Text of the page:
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Inside-Out Corporate Governance

Journal of Corporation Law, Vol. 37, p. 147, 2011

U of Penn, Inst for Law & Econ Research Paper No. 11-32

56 Pages Posted: 3 Nov 2011 Last revised: 24 Jan 2012

David A. Skeel Jr.

University of Pennsylvania Law School; European Corporate Governance Institute (ECGI)

Vijit Chahar

University of Pennsylvania Law School – Graduate

Alexander Clark

University of Pennsylvania Law School – Graduate

Mia Howard

University of Pennsylvania Law School – Graduate

Bijun Huang

University of Pennsylvania Law School – Graduate

Federico Lasconi

Bank of Italy - Banking and Finance Supervision Department

A.G. Leventhal

University of Pennsylvania Law School – Graduate

Matthew Makover

University of Pennsylvania Law School – Graduate

Randi Milgrim

University of Pennsylvania Law School – Graduate

David Payne

University of Pennsylvania Law School – Graduate

Romy Rahme

University of Pennsylvania Law School – Graduate

Nikki Sachdeva

University of Pennsylvania Law School – Graduate

Zachary Scott

University of Pennsylvania Law School – Graduate

Date Written: January 23, 2012

Abstract

Until late in the twentieth century, internal corporate governance - that is, decision making by the principal constituencies of the firm - was clearly distinct from outside oversight by regulators, auditors and credit rating agencies, and markets. With the 1980s takeover wave and hedge funds’ and equity funds’ more recent involvement in corporate governance, the distinction between inside and outside governance has eroded. The tools of inside governance are now routinely employed by governance outsiders, intertwining the two traditional modes of governance. We argue in this Article that the shift has created a new governance paradigm, which we call inside-out corporate governance.

Using the inside-out model as our lens, and drawing on comparisons to Italian and E.U. governance, we explore three areas of corporate governance that have been pervasively restructured by the Dodd-Frank Act and subsequent regulation: proxy access, credit rating agencies, and derivatives. We begin, in Part I, with proxy access, arguing that the new scheme for minority shareholder access excludes the very outsiders it ostensibly integrates into corporate governance. In Part II, which focuses on auditing and credit rating agencies, we argue that the inside-out relationship - in which the corporation itself chooses its gatekeeper - is deeply problematic but cannot be “cured.” The most realistic strategy is to create more flexibility in the audit relationship, and diminish the importance of credit ratings. Part III analyzes the new derivatives regulation. Here, we argue that Congress’s effort to sharply separate the inside and outside uses of derivatives is incoherent from a corporate governance perspective. We conclude by briefly speculating about the future implications of inside-out governance.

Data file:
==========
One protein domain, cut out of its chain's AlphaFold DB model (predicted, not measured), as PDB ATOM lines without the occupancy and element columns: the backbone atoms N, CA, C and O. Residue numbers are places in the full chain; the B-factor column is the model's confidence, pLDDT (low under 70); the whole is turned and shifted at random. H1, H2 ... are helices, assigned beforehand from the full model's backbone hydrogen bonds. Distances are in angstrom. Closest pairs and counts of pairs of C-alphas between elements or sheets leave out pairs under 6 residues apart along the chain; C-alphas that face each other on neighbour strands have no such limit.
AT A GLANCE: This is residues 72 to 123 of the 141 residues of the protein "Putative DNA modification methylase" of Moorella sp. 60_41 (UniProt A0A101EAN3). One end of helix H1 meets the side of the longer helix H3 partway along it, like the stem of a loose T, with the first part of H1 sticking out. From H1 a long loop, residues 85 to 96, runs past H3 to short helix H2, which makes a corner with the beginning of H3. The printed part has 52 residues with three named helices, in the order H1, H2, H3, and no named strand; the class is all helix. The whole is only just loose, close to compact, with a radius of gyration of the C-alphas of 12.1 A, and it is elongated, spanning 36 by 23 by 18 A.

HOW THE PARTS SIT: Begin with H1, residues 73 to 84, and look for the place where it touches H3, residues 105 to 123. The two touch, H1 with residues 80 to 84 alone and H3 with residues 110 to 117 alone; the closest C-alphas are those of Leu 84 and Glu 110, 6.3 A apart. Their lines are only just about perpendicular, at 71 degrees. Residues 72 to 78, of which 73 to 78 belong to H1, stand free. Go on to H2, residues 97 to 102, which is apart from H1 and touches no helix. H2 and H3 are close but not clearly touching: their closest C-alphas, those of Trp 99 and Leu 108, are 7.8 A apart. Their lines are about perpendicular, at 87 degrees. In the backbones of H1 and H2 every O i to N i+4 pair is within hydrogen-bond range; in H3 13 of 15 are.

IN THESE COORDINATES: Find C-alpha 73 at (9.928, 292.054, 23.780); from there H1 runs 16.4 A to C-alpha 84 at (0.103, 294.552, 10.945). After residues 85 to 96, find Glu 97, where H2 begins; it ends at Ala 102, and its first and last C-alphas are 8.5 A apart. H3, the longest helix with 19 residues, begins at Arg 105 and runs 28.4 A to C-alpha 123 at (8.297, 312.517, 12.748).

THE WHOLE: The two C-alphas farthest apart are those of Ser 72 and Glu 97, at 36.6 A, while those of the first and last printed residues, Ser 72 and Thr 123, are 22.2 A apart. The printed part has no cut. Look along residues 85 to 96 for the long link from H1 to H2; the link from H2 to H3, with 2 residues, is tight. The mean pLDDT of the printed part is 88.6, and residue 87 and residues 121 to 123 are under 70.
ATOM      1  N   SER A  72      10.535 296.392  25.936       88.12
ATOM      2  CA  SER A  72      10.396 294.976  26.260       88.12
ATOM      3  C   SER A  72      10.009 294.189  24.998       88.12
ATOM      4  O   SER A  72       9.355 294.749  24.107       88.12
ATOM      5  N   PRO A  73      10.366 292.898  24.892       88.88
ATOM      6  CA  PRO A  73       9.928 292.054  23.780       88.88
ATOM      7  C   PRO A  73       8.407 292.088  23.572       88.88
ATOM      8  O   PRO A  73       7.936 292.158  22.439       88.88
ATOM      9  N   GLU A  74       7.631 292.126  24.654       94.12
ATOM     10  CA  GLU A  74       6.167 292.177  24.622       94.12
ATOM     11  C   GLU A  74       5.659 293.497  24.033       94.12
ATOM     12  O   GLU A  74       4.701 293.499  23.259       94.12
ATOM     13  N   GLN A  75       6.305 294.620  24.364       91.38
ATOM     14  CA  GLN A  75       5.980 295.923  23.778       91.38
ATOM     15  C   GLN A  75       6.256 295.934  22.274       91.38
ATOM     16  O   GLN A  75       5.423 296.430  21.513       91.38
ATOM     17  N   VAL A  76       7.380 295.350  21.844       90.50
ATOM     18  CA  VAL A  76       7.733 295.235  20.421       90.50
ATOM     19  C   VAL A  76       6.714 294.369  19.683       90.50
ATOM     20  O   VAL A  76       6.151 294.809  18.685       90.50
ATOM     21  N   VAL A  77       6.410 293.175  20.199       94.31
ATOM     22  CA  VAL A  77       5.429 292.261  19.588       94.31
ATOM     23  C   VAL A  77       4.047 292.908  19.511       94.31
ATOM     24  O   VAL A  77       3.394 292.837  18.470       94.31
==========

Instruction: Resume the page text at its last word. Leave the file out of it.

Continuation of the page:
Keywords: Corporate governance, directors, boards, shareholder voting, elections, proxy contests, ballot access, proxy rules, SEC, credit ratings, agencies, regulation, CDOs, audits, credit derivatives, credit quality, credit default swaps, collateralized debt obligations, risk, disclosure, credit ratings

JEL Classification: G20, G28, G32, G34, G38, K22, K23, L13

Suggested Citation

Skeel, David A. and Chahar, Vijit and Clark, Alexander and Howard, Mia and Huang, Bijun and Lasconi, Federico and Leventhal, A.G. and Makover, Matthew and Milgrim, Randi and Payne, David and Rahme, Romy and Sachdeva, Nikki and Scott, Zachary, Inside-Out Corporate Governance (January 23, 2012). Journal of Corporation Law, Vol. 37, p. 147, 2011; U of Penn, Inst for Law & Econ Research Paper No. 11-32. Available at SSRN: https://ssrn.com/abstract=1953343

David A. Skeel Jr. (Contact Author)

University of Pennsylvania Law School ( email )

3501 Sansom Street
Philadelphia, PA 19104
United States
215-573-9859 (Phone)
215-573-2025 (Fax)

European Corporate Governance Institute (ECGI)

c/o ECARES ULB CP 114
B-1050 Brussels
Belgium

Vijit Chahar

University of Pennsylvania Law School – Graduate

Philadelphia, PA
United States

Alexander Clark

University of Pennsylvania Law School – Graduate

Philadelphia, PA
United States

Mia Howard

University of Pennsylvania Law School – Graduate

Philadelphia, PA
United States

Bijun Huang

University of Pennsylvania Law School – Graduate

Philadelphia, PA
United States

Federico Lasconi

Bank of Italy - Banking and Finance Supervision Department ( email )

Via Nazionale, 187
00184 Roma
Italy

A.G. Leventhal

University of Pennsylvania Law School – Graduate

Philadelphia, PA
United States

Matthew Makover

University of Pennsylvania Law School – Graduate

Philadelphia, PA
United States

Randi Milgrim

University of Pennsylvania Law School – Graduate

Philadelphia, PA
United States

David Payne

University of Pennsylvania Law School – Graduate

Philadelphia, PA
United States

Romy Rahme

University of Pennsylvania Law School – Graduate

Philadelphia, PA
United States

Nikki Sachdeva

University of Pennsylvania Law School – Graduate

Philadelphia, PA
United States

Zachary Scott

University of Pennsylvania Law School – Graduate ( email )

Philadelphia, PA
United States

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